I am pretty much hardened to Christmas music, except at the end of the Christmas Eve service when the lights dim and the glories stream from heaven afar and the heavenly hosts sing Alleluia and then, from long habit, tears well up in my eyes and I weep for the dead who enjoyed Christmas so much and for humanity in general, and then we go sashaying out into the cold starry night and walk home.

A big orange and some fresh pine boughs and “Silent Night” are all I need, and cookies, of course.

They are the strings that when I pull on them I pull up the complete glittering storybook Christmases of my childhood.

Even when I’m in in Manhattan, the combination of orange and evergreen and the holy hymn brings back a snowy night in Minnesota and the colored lights, the mound of gifts, the deluxe mixed nuts in the cut-glass bowl, the candles, the faint air of Lysol from the toilets, and the cologne of my uncles as they sit munching their peanut brittle.

I stood in line at a pine-bough-decked-out Starbucks behind a tall, beautiful, dark-haired woman who ordered a venti mocha latte, 180 degrees, seven pumps, 2 percent, no foam, and though the headphones around her neck were playing the Beatles who were back in the U.S.S.R. spreading their broken wings and learning to fly, and finding Gideon’s Bible to help with good Rocky’s revival, the smell of chocolate and pine brought back the lights, the snow, the whole blessed day.

The advantage of growing older: a few details stand for the whole, just as in poetry.

The aim of a festive season is to attain amiability, and perhaps actual joy, which we may find in our private moments but which at Christmas we seek to attain together, thus it is a true test of the power of the community to elevate its members, without which we may as well take to the woods.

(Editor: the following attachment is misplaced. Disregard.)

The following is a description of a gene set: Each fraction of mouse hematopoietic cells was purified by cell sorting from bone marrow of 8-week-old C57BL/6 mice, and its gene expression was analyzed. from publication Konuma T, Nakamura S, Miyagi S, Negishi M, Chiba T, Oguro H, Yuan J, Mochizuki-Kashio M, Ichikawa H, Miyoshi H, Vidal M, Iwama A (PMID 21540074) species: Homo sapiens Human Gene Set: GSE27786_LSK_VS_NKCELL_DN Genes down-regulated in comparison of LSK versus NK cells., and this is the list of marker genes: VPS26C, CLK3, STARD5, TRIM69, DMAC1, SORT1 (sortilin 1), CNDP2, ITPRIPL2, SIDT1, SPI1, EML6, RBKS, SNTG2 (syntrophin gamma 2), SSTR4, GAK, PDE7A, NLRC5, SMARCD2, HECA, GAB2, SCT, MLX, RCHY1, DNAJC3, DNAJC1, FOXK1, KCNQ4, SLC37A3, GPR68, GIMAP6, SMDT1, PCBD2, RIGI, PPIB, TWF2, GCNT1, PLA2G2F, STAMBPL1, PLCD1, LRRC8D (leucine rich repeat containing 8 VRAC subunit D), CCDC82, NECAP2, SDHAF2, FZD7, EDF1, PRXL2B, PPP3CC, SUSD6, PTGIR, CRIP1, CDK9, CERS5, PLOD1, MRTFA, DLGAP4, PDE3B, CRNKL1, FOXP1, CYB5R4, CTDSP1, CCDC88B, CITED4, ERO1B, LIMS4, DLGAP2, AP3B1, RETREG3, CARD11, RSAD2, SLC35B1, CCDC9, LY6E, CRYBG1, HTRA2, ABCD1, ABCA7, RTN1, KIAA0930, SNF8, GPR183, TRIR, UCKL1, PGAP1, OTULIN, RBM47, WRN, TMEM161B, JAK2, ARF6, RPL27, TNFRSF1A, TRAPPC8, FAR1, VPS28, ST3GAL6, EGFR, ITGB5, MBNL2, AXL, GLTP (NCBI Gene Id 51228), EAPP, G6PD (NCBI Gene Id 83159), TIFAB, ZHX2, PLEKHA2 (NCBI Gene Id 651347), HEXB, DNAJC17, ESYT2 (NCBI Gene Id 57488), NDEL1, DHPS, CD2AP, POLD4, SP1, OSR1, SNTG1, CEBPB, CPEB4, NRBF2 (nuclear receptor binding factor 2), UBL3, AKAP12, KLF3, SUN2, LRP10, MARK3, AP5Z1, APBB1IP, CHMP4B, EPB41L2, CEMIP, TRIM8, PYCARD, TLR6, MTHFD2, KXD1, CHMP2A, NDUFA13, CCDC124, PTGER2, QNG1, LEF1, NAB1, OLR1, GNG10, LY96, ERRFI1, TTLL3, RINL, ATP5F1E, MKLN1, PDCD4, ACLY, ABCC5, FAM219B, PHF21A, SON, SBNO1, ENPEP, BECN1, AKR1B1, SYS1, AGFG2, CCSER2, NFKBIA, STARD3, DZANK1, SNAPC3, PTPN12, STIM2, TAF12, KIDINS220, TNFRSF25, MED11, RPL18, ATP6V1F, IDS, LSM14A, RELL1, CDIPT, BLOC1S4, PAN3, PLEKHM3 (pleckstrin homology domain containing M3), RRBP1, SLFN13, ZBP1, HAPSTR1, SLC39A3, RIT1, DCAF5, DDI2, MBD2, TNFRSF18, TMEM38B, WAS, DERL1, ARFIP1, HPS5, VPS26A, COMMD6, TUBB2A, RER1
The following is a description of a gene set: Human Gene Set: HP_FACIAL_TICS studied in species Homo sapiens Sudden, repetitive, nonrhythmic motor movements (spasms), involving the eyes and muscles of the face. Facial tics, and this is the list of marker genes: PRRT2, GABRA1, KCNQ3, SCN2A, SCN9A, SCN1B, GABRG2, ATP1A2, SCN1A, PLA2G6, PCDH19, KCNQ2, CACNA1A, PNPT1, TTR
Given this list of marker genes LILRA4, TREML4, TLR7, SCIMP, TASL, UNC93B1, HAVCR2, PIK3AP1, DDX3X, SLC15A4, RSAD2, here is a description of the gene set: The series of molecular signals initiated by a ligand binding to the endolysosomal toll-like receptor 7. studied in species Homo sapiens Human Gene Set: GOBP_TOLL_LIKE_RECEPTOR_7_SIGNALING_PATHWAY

The family gathers, with its checkered history of jealousies and resentments, hoping to share warmth, to instill the most sullen member with a measure of cheer, and if it cannot do this, then it will break apart.

We left our families to escape our disapproving elders and find friendlier authority figures who give us permission to be original and write our own stories.

All we parents, no matter how wonderful we may seem, have said and done bad things to our children, and so we are relieved when they escape us without apparent permanent damage. And we hope for forgiveness, and for them to want to be with us at Christmas.

But how can we make them happy this time, when we have failed so often in the past?

The beauty of Christmas is that it is not about us, our creativity, our fabulous décor, the glittering gifts we can afford, but about a story and ritual that lift us all.

The other night I saw a young man standing on the corner holding a gas can and asked him if he needed a ride.

He said he’d been to a party at his sister’s house and a guy started beating up his sister and the young man jumped the guy and the cops came and broke it up and the young man had forgotten to ask his sister for money to buy gas for his car which was now out of gas and here he was on a cold night, far from home, a little drunk and very broke.

I did what anybody else would’ve done, and all the way to the gas station and back he was a little incredulous, but that’s Christmas. It isn’t about me, just as it isn’t about the shepherds in the pageant who are worried about forgetting their lines.

Not a problem. We all know the lines. Just do what the others do and try to beam when it seems appropriate.